(CN) – Reversing the 9th Circuit for a third time, the U.S. Supreme Court on Monday restored the death sentence for a man who bludgeoned a woman to death in 1981 with a steel dumbbell bar during a burglary.
The justices unanimously rejected the 9th Circuit’s finding that Fernandos Belmontes’ lawyer had insufficiently presented mitigating factors during sentencing.
Belmontes’ attorney, John Schick, had proceeded cautiously during the sentencing phase, because he wanted to prevent the prosecution from introducing evidence that Belmontes had committed a prior murder.
The evidence against him included eyewitness testimony, confessions, and Belmontes’ possession of the murder weapon and ammunition used to kill the victim.
Schick successfully kept the prosecution from presenting the evidence, and the jury learned only that Belmontes had been convicted of being an accessory to voluntary manslaughter – nothing more.
But Schick had to tread carefully, as the prosecution could introduce the damaging evidence if Schick merely “opened the door,” the Supreme Court noted.
“In one instance, Schick elicited testimony that Belmontes was not a violent person,” the ruling states. “The State objected and, out of the earshot of the jury, argued that it should be able to rebut the testimony with the (prior) murder evidence.”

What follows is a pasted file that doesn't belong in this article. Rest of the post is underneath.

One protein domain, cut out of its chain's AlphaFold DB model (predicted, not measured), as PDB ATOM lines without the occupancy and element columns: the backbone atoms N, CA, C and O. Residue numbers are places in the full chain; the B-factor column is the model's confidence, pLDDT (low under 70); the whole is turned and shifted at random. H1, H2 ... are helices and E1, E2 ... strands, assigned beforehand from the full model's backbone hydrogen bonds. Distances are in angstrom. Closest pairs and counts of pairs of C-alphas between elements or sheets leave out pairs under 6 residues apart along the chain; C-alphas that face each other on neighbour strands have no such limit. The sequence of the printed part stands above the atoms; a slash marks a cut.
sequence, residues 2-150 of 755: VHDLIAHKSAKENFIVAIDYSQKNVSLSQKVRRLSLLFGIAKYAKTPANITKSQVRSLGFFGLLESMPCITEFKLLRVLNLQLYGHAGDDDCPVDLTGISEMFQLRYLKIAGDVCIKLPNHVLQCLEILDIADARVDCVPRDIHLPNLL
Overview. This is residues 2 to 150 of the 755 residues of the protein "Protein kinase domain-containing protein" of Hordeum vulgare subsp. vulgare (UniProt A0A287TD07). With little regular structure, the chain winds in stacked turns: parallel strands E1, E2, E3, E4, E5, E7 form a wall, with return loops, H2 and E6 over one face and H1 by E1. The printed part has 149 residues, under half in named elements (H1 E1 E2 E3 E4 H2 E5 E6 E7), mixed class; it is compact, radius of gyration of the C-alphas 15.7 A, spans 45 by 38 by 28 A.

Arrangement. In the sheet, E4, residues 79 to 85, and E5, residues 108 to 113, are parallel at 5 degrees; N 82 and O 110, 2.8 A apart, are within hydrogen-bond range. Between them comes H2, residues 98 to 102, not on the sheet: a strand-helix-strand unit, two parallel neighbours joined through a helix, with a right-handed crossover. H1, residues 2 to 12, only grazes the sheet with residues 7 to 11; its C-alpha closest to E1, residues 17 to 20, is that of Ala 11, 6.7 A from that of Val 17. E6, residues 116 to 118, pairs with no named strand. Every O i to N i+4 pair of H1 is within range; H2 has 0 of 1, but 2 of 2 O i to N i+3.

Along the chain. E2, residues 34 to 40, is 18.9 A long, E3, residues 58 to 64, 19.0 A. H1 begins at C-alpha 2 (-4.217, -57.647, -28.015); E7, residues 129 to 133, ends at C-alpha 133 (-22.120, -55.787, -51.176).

Schick backed off, and the trial court struck the testimony.
The 9th Circuit called the mitigation case “cursory” and said Schick should have offered more evidence to “humanize” Belmontes, including evidence spotlighting his difficult childhood and his “positive attributes.”
But the justices said Schick did just that, putting nine witnesses on the stand who testified about Belmontes’ “terrible” childhood with his alcoholic and abusive father, his religious conversion in jail and his contributions to a youth rehab program.
“The sentencing jury was thus ‘well acquainted’ with Belmontes’ background and potential humanizing features,” the court wrote. “Additional evidence on these points would have offered an insignificant benefit, if any at all.”
Justice John Paul Stevens wrote separately to express his view that, though the mitigation case “probably did not affect the outcome of the trial,” the 9th Circuit had correctly set aside the death penalty.
He remained convinced that the jurors thought they had to ignore the mitigating evidence.
“The evidence trial counsel might have presented hardly matters … because in my view the conscientious jurors’ mistaken understanding of the law would have prevented them from giving that additional evidence any weight at all, let alone controlling weight,” Stevens wrote.